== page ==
St. Patrick’s Street in Ruins

St. Patrick's Street, 1920

December 1920, during the Irish War of Independence when the centre of Cork City was burnt by the Black and Tans in revenge for the killing of one of their own by the IRA.

The light coloured hut is where Penneys is now.

In retaliation for Chapman’s death, Auxiliaries, Black and Tans and British soldiers set fire to a number of houses and then looted and burnt numerous buildings in the city centre. Many civilians also reported being beaten, shot at, robbed and verbally abused by British forces. Firefighters later testified that British forces hindered their attempts to tackle the blazes by intimidating them, shooting at them and/or cutting their hoses. Over 40 business premises, 300 residential properties, City Hall and the Carnegie Library were destroyed by fire. Over £3 million worth of damage (1920 value; 172 millon euro in today’s money) was done, 2,000 were left jobless and many were left homeless. Two unarmed IRA volunteers were also shot dead in their home in the north of the city, and a woman died of a heart-attack when Auxiliaries burst into her house.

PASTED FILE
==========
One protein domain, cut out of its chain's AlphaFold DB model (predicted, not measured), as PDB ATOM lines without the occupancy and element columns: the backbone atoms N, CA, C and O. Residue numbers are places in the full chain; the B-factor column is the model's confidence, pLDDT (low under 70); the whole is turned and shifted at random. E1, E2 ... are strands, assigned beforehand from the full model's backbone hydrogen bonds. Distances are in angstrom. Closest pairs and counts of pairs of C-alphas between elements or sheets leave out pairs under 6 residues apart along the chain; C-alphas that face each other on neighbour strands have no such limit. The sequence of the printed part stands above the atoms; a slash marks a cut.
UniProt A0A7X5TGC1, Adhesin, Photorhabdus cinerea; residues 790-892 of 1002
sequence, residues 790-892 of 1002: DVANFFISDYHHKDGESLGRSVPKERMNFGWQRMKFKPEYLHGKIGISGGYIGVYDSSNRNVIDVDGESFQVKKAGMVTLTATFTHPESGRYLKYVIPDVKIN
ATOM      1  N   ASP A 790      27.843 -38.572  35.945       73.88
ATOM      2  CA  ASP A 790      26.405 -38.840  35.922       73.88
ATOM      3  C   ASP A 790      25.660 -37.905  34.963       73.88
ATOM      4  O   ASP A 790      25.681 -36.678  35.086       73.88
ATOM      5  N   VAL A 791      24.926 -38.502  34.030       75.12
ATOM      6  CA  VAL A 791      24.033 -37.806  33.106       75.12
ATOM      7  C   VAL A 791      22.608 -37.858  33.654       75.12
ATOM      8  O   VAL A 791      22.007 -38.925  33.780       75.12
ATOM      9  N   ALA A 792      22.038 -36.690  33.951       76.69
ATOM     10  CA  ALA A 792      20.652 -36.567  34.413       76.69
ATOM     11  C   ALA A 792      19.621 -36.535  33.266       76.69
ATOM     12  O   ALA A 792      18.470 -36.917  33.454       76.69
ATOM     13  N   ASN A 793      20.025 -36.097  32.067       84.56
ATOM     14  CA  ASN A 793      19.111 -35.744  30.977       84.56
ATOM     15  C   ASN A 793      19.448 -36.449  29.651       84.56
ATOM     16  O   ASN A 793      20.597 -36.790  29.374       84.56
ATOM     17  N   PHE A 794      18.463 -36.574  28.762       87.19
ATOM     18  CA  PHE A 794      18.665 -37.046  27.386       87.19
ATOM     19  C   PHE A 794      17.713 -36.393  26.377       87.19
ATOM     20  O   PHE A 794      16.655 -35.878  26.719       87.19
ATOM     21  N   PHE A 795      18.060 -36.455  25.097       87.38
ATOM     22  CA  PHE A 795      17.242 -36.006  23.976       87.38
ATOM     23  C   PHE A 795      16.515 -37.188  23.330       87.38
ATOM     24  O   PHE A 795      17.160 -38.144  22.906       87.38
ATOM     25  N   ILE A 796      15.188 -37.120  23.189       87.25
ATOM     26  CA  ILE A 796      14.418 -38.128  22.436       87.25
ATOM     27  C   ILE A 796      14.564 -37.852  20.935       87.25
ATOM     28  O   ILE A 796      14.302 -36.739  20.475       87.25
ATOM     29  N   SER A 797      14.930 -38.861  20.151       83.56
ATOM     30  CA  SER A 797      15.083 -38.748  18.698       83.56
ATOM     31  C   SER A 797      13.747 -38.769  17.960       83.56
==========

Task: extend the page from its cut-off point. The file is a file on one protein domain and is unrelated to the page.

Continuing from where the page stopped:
Via Facebook.

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